Currently, not all streaming services operate under Ofcom guidelines. Netflix’s European headquarters is in The Netherlands, so currently it only abides by the Dutch regulators – Commissariaat voor de Media. If Ofcom is to also have a say in what content is produced, there may be clashes between the different international bodies.
Those which have HQs in the UK do fall under different laws – but these are not the same standards that the likes of the BBC and ITV face. Radio Times reported that whilst Jeremy Clarkson was told that he’d received complaints for The Grand Tour, he was never informed by Amazon about it, and only found out via the tabloids.
The problem is that most streaming services serve global audiences. Therefore, if Ofcom is to regulate programmes on these platforms, the changes made could mean that UK viewers get different experiences to those in other countries.
Possible scenarios include disclaimers on shows, age ratings decided by Ofcom, delays in content being released on UK versions of streaming platforms when changes need to be made, and in the most extreme case, shows being omitted for UK audiences entirely.
City AM reports that Ofcom’s rules on accuracy and impartiality could also clash with sensationalised Netflix documentaries such as Seaspiracy.
Whilst the Ofcom law mainly applies to news and current affairs, misleading claims and quotes taken out of context about global issues such as the environment could fall under that remit – and as such there could be action taken against programmes such as this.
Netflix has removed content in the past ( via iNews), after other international bodies complained that some shows included promotion of conspiracy theories and false medical claims.
However, there are factors that could stop this regulation having a significant impact. For one, streaming content is not broadcast live, so already there is a lot more control over how content is curated for audiences at home. This also means that Ofcom’s ‘no repeat’ sanction doesn’t really apply.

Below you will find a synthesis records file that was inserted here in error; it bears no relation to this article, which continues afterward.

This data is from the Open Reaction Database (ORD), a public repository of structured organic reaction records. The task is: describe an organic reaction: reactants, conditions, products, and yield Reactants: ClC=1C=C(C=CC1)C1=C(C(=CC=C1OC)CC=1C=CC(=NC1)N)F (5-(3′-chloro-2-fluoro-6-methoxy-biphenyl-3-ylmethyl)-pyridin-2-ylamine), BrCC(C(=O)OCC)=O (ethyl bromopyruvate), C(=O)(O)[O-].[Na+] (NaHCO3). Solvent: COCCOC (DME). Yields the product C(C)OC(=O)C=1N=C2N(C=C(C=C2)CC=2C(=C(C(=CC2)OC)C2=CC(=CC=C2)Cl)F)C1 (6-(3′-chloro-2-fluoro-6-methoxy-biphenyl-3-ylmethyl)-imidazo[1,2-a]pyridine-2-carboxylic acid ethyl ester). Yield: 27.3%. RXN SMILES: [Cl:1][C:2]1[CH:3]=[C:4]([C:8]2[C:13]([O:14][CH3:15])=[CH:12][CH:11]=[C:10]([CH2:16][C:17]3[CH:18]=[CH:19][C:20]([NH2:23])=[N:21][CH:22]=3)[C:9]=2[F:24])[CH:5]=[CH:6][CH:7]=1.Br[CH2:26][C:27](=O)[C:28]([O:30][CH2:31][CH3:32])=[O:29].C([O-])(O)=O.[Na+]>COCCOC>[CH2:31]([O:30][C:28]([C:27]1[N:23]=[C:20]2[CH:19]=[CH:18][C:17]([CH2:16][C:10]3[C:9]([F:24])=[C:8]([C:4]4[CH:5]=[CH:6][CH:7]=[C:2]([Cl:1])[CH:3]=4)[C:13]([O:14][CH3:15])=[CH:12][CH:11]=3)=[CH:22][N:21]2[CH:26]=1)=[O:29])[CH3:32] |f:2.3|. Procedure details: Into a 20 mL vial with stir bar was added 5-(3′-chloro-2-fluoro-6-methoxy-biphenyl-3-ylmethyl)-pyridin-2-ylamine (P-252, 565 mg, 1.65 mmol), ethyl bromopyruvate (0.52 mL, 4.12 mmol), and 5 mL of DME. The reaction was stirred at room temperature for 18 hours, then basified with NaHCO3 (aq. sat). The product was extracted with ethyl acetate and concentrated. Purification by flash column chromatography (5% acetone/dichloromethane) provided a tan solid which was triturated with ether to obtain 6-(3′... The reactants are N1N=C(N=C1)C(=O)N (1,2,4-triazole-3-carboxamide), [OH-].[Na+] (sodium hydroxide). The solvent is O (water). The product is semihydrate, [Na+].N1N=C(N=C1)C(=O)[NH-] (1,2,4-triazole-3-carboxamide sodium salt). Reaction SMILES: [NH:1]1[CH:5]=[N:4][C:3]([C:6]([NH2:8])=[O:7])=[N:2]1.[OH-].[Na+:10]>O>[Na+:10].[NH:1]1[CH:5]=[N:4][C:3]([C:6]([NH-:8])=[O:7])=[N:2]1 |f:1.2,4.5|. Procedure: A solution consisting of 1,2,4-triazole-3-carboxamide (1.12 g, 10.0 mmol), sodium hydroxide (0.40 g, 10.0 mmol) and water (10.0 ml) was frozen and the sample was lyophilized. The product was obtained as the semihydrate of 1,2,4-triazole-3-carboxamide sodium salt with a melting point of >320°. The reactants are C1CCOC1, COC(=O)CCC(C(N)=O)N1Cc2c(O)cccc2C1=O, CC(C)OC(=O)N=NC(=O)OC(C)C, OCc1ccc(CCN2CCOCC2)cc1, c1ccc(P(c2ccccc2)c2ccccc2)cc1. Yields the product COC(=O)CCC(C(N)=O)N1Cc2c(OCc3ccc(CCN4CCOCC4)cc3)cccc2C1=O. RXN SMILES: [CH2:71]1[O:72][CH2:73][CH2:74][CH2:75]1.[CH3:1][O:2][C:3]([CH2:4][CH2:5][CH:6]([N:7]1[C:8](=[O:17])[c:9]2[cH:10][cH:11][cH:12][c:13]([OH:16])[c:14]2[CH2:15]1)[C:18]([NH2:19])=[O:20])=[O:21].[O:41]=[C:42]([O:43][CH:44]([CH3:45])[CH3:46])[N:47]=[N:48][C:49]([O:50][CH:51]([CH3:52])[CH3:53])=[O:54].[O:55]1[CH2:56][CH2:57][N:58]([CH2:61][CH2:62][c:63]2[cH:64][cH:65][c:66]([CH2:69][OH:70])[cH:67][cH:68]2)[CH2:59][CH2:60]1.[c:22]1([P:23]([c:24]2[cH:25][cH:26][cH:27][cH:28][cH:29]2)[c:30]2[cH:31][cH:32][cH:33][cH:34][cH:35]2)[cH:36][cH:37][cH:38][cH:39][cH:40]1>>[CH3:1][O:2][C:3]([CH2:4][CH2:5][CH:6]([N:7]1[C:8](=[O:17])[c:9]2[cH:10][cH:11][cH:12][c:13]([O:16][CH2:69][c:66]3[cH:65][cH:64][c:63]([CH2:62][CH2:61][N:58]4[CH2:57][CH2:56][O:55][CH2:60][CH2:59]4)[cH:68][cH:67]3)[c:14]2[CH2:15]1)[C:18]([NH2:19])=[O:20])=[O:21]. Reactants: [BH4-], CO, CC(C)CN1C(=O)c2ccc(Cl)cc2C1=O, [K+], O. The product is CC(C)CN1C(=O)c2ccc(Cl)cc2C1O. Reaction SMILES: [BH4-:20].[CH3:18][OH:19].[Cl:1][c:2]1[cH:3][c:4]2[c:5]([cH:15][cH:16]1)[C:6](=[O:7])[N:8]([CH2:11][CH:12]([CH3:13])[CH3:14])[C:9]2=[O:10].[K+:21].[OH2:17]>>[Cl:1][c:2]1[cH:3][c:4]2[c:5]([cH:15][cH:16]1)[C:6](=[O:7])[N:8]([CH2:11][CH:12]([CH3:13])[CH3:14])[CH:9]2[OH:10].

Stephen Armstrong of The Telegraph believes that Ofcom overseeing streaming companies is a pointless exercise. He argues that the fines are insignificant compared to budgets at the likes of Netflix and will not really add any weight or impact on creative decisions made to shows on these platforms.
Armstrong also argues that these plans could be a way of forcing more UK studios and broadcasters into deals with streaming services. If a programme has already been created for UK TV, then Netflix won’t need to worry about editing it for UK audiences.
It remains to be seen just how the UK government plans to enforce any penalties on streaming platforms, and whether these proposed plans will go ahead into law. If they do, then this could be a big shake-up for the UK.
Of course, if in the most drastic scenario some programmes do get taken away, there are always VPNs.
What I’m watching this week
I’m a little late to the Mike Schur sitcom hype train, but I’ve found my newest comedy binge with Parks and Recreation – all the seasons are currently on Netflix in the UK, and NBC streaming service Peacock in the US.
Amy Poehler stars as Leslie Knope, a government employee in the Parks department of Pawnee, Indiana. She has big dreams to help transform and improve her hometown – but first she has to get through all the government red tape and nosy citizens, with the help of her misfit colleagues.